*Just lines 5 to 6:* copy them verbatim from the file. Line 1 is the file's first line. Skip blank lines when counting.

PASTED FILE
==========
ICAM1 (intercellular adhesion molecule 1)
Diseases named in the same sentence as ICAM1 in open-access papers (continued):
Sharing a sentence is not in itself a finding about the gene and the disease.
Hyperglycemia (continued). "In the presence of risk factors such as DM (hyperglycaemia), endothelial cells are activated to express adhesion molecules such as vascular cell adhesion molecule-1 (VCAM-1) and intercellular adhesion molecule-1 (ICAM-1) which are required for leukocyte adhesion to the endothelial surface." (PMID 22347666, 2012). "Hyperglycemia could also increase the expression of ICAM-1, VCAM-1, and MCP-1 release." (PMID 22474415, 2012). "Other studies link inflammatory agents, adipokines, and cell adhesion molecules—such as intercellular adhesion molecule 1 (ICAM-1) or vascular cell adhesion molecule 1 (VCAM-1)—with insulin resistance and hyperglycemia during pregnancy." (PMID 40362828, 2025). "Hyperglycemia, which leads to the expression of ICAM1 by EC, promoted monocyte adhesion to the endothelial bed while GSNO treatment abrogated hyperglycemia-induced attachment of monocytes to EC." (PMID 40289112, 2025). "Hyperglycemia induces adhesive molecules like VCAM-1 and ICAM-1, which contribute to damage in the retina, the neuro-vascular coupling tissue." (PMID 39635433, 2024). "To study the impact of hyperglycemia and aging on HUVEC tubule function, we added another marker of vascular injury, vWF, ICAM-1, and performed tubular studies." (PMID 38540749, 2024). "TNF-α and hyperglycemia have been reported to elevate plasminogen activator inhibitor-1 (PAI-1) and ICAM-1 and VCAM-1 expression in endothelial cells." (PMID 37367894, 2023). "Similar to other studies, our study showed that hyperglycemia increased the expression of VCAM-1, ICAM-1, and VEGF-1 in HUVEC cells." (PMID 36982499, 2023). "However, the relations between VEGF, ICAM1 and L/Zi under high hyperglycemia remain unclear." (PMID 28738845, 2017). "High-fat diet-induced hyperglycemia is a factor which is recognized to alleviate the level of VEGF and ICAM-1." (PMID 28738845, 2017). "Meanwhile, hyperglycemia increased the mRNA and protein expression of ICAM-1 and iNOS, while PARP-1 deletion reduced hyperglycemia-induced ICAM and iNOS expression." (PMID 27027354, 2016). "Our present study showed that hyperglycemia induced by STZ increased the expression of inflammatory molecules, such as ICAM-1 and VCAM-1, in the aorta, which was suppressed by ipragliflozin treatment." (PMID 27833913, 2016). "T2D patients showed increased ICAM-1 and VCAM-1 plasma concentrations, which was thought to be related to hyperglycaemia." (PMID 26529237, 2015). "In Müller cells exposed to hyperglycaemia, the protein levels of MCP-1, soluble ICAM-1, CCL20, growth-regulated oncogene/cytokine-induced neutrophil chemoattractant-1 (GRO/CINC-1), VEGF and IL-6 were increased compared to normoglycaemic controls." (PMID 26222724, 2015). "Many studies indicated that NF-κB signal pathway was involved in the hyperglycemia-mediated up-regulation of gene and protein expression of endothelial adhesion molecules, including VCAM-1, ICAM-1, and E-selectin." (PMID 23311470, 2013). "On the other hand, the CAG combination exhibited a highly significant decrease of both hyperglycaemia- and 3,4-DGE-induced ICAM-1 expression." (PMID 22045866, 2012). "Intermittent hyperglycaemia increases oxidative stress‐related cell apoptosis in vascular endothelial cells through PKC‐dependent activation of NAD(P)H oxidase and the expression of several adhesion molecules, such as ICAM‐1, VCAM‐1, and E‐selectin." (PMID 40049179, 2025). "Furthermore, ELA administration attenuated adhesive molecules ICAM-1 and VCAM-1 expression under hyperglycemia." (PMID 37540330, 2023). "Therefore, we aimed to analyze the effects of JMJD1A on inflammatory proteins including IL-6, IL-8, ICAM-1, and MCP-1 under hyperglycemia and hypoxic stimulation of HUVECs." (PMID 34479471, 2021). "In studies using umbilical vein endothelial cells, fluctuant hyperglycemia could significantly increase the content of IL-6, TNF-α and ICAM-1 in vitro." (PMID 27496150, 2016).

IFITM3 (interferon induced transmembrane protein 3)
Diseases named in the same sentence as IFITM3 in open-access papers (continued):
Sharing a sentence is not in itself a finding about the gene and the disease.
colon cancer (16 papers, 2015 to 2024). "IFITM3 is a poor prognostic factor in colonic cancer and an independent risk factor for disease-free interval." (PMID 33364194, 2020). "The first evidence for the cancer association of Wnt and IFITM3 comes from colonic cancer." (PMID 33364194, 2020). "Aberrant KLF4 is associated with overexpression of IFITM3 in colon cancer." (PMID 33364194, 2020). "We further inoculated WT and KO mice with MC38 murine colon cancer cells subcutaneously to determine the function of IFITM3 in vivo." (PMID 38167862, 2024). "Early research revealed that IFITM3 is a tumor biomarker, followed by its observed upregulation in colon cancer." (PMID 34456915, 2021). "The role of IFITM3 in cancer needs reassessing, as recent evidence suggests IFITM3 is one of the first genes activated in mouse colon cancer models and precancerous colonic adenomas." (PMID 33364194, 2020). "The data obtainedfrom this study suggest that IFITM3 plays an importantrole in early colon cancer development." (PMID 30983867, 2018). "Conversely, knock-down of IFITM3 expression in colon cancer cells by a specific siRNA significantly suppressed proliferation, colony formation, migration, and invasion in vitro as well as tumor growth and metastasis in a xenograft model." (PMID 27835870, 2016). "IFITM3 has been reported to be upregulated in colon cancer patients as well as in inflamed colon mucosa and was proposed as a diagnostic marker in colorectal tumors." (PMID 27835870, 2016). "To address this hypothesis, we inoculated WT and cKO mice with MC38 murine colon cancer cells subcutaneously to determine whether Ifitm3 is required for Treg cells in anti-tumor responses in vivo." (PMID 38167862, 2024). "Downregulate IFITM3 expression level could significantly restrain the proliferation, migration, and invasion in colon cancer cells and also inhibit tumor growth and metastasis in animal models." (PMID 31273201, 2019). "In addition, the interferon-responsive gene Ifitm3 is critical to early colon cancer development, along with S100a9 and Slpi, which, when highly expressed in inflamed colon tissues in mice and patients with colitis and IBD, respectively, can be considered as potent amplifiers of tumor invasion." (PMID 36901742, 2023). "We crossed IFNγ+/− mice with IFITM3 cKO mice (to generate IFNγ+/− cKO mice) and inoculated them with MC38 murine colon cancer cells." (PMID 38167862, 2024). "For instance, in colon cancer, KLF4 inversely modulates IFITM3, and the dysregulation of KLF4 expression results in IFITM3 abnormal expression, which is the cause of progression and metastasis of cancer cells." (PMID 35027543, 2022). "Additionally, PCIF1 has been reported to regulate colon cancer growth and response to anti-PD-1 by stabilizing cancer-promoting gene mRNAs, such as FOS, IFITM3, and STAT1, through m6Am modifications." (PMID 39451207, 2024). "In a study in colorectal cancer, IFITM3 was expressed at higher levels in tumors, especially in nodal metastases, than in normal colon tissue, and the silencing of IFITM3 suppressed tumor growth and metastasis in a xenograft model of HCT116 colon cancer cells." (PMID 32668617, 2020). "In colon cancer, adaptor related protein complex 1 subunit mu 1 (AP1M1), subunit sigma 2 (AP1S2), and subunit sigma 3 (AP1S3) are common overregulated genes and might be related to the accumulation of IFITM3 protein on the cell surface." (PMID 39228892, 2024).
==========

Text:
IFITM3 (interferon induced transmembrane protein 3)
Diseases named in the same sentence as IFITM3 in open-access papers (continued):